Maddux won’t talk with Sox
On the eve of his interview, Texas Rangers pitching coach Mike Maddux withdrew his name from consideration to become the next manager of the Red Sox.
Maddux informed general manager Ben Cherington yesterday that family reasons caused him to reconsider his candidacy.
“It is humbling to know an organization with so much baseball history is interested in my services,’’ Maddux said in a statement released by the Rangers. “I could give more reasons why an opportunity like this should be taken rather than not, but the reason for withdrawing my name from consideration comes down to a family decision.
“My wife and two daughters are together in the same state for the first time in three years and words cannot describe my happiness. The game of baseball has many sacrifices but being apart from family is the toughest. I feel there is too much distance between the Dallas-Fort Worth Metroplex and Boston to see my family as much as I’d enjoy.
“Again, I thank Ben Cherington and the Boston Red Sox for the flattery, honor, and compliment of considering me for their position.’’
Maddux remains a candidate to become manager of the Cubs under Theo Epstein, and will be interviewed in Chicago today. But he was said to be discussing the viability of the situation with his family. Maddux expressed surprise when the Red Sox and Cubs contacted him last week, saying he had not pursued their interest and was happy with the Rangers.
Maddux does have more of a connection to the Cubs. His brother, former All-Star Greg Maddux, works in Chicago’s front office.
Maddux, 50, has been the pitching coach of the Rangers for three seasons and was an attractive candidate to the Red Sox, who have already interviewed Phillies bench coach Pete Mackanin and Brewers hitting coach Dale Sveum.
Indians bench coach Sandy Alomar Jr. remains scheduled for an interview tomorrow.
Even before Maddux withdrew, the Red Sox were planning to add to their field of candidates. But none of those candidates is expected to come from within the organization.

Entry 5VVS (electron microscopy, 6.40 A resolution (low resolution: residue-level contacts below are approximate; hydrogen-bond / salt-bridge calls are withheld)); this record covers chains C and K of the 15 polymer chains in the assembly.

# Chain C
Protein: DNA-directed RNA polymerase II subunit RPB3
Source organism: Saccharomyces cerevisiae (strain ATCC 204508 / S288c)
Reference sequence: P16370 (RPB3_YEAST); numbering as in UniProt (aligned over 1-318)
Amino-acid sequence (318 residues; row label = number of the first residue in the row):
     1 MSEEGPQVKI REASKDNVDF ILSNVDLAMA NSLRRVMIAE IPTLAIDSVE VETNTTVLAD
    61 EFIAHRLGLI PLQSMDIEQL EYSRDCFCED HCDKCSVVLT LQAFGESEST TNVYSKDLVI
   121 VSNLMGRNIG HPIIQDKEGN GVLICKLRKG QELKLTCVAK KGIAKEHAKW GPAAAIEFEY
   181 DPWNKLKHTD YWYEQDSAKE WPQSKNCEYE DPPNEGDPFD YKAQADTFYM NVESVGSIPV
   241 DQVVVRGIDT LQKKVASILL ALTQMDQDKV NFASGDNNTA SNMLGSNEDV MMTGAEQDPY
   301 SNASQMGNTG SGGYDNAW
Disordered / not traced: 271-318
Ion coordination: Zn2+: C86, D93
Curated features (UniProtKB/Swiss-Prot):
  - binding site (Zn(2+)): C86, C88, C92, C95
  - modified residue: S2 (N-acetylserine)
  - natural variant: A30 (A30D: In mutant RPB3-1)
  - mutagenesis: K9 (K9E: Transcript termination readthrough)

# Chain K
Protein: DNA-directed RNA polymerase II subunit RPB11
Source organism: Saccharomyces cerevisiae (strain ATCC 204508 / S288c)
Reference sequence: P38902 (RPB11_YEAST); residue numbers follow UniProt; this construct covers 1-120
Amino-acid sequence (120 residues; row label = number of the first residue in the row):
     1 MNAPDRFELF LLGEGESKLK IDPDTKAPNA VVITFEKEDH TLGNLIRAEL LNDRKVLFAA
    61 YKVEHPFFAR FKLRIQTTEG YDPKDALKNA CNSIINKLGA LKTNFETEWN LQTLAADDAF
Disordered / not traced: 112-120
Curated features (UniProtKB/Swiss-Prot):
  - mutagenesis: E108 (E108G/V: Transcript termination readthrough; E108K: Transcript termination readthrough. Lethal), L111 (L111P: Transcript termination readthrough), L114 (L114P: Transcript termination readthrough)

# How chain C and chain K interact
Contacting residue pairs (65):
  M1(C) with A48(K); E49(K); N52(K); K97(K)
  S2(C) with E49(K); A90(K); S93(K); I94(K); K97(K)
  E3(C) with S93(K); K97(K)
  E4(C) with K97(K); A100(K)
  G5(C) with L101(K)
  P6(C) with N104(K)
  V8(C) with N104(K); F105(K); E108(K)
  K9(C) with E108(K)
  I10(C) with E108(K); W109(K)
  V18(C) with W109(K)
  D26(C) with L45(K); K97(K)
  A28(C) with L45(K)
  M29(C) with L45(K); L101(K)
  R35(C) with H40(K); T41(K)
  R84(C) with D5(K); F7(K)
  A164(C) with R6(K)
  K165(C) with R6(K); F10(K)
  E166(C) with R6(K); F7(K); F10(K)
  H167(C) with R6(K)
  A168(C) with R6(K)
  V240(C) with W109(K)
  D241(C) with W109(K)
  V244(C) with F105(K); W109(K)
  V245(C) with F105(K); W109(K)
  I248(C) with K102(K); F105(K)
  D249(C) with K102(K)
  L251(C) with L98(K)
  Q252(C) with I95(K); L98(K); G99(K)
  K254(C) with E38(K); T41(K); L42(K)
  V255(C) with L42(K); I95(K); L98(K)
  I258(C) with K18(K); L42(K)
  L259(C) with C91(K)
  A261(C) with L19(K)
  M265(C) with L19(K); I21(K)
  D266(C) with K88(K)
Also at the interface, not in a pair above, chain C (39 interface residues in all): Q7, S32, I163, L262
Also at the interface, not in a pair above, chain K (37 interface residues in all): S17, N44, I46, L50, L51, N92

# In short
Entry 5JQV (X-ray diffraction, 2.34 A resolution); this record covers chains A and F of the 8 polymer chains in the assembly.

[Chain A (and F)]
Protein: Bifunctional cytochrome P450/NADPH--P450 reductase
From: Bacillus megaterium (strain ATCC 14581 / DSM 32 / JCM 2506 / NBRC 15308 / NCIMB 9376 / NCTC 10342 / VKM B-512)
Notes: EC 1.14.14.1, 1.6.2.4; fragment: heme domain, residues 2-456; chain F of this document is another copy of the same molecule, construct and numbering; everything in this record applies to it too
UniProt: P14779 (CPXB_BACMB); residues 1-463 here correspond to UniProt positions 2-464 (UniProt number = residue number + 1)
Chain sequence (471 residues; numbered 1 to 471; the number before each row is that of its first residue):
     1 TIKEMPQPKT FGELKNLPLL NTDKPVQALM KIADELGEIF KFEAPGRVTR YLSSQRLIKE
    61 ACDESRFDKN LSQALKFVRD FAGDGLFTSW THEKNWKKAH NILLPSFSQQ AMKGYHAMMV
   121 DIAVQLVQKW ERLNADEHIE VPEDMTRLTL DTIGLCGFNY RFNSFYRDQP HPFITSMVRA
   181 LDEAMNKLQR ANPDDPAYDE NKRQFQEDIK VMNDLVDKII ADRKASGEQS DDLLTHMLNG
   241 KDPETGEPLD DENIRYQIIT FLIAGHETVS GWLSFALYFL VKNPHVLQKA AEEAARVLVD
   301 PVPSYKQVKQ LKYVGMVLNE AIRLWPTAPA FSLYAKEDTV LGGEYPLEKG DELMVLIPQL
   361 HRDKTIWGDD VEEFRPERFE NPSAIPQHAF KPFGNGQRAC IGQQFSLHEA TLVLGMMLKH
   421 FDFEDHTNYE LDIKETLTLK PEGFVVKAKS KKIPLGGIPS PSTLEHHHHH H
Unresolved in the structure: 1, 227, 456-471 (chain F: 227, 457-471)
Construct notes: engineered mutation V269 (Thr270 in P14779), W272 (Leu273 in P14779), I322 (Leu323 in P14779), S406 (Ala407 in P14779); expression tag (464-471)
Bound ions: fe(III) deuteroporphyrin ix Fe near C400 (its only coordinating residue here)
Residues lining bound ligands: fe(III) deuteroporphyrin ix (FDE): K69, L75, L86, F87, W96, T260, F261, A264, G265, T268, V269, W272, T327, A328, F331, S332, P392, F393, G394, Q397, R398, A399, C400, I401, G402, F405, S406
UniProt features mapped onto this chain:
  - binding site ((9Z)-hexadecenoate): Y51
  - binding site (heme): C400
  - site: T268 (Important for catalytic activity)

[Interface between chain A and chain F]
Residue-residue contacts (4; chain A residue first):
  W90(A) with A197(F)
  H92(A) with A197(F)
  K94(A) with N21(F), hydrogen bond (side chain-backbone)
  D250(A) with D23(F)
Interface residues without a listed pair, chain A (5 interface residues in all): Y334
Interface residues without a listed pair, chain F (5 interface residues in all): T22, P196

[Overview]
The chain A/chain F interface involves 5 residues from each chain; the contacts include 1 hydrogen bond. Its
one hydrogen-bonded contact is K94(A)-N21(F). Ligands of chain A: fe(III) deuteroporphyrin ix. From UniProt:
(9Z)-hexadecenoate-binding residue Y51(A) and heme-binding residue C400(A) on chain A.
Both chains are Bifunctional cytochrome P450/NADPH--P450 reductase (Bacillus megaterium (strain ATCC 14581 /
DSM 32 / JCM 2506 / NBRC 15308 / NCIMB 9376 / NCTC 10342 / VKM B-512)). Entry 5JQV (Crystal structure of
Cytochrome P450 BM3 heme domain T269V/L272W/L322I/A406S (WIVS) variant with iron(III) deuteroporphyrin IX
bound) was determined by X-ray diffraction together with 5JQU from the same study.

“Haven’t ruled out internal candidates, but not focused there right now,’’ Cherington said via e-mail.
Cherington said last week that he could interview five or six people before finding a replacement for Terry Francona, who resigned Sept. 30.
The Red Sox have yet to contact the Rays about bench coach Dave Martinez, according to the Tampa Tribune. Other potential candidates include Dodgers coach Tim Wallach and Marlins coach Joey Cora.
The Red Sox are one of many teams that will send scouts to the Dominican Republic this month to evaluate Cuban defector Yoenis Cespedes, an outfielder.
Said to be 26, Cespedes is on the verge of being cleared for free agency. He is a righthanded hitter with power and speed and holds the Cuban record of 33 home runs in a season. The Yankees and Marlins have expressed interest in Cespedes.
His representatives uploaded a 20-minute video on YouTube that showed Cespedes hitting home runs, catching fly balls behind his back, lifting prodigious amounts of weights, and doing sit-ups. It is set to rap music with graphic lyrics.
The amateurish production ends with a shirtless man dancing with two women before showing Cespedes directing a pig roast. It quickly became an industry blockbuster before it was taken down.